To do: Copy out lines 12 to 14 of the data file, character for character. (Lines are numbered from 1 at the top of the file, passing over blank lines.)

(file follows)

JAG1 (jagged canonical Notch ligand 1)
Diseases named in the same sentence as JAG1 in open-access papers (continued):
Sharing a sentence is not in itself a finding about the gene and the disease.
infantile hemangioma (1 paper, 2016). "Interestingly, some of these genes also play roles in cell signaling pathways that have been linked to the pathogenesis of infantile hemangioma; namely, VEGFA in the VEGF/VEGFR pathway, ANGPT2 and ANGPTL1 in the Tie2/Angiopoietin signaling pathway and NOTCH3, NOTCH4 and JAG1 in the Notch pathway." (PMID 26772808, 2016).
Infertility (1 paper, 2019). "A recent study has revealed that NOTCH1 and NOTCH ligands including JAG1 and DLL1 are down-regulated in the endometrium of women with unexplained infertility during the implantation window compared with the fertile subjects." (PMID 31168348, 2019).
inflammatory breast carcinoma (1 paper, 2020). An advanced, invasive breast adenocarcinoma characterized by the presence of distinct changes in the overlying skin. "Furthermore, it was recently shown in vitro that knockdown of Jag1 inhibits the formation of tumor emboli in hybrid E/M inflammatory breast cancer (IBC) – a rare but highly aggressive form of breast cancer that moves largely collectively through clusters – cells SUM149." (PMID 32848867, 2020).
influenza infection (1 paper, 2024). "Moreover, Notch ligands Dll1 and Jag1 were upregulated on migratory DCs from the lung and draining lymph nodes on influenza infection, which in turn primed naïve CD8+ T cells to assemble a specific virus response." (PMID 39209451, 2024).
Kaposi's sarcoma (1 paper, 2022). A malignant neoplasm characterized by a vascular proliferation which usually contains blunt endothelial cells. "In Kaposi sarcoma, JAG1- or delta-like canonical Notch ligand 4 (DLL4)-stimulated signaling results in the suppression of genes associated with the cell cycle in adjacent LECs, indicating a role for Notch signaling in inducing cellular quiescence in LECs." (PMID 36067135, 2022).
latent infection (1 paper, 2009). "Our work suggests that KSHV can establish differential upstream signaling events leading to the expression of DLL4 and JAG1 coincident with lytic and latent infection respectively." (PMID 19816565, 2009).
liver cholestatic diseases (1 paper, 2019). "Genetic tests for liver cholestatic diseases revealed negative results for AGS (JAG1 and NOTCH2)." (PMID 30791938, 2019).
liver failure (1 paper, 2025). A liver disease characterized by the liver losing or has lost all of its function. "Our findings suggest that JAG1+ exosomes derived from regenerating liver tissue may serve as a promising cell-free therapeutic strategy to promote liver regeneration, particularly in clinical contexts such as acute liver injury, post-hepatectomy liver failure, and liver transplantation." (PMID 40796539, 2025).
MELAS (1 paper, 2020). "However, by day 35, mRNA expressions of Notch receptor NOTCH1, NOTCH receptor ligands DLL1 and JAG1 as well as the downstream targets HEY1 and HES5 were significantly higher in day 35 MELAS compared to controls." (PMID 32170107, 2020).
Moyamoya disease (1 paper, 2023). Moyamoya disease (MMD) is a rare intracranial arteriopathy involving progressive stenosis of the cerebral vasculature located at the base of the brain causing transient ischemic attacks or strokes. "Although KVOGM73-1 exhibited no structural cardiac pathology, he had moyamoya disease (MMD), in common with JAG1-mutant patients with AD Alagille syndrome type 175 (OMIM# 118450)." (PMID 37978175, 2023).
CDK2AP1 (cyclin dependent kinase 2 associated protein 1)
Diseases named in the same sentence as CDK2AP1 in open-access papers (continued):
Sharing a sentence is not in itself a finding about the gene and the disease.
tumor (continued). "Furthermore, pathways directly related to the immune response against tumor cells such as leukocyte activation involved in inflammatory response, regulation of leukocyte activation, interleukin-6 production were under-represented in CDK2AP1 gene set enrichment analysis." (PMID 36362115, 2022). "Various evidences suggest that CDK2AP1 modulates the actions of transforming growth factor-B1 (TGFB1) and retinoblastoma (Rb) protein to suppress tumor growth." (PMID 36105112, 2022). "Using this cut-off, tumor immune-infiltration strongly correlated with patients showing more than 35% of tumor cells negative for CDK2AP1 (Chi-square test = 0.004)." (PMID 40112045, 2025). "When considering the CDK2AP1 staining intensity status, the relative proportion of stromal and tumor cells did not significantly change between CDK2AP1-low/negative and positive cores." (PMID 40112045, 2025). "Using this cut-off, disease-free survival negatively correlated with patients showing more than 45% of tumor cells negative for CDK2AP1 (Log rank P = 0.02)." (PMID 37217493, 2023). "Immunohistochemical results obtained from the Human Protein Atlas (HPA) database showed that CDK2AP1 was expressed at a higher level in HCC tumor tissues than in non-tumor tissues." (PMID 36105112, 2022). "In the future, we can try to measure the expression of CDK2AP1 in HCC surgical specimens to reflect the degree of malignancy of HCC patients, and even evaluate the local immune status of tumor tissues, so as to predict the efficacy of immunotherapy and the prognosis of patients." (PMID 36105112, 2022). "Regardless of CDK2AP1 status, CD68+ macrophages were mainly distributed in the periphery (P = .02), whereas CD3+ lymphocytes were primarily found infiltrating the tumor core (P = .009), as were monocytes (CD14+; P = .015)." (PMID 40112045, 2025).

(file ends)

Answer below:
MELAS (1 paper, 2020). "However, by day 35, mRNA expressions of Notch receptor NOTCH1, NOTCH receptor ligands DLL1 and JAG1 as well as the downstream targets HEY1 and HES5 were significantly higher in day 35 MELAS compared to controls." (PMID 32170107, 2020).
Moyamoya disease (1 paper, 2023). Moyamoya disease (MMD) is a rare intracranial arteriopathy involving progressive stenosis of the cerebral vasculature located at the base of the brain causing transient ischemic attacks or strokes. "Although KVOGM73-1 exhibited no structural cardiac pathology, he had moyamoya disease (MMD), in common with JAG1-mutant patients with AD Alagille syndrome type 175 (OMIM# 118450)." (PMID 37978175, 2023).
CDK2AP1 (cyclin dependent kinase 2 associated protein 1)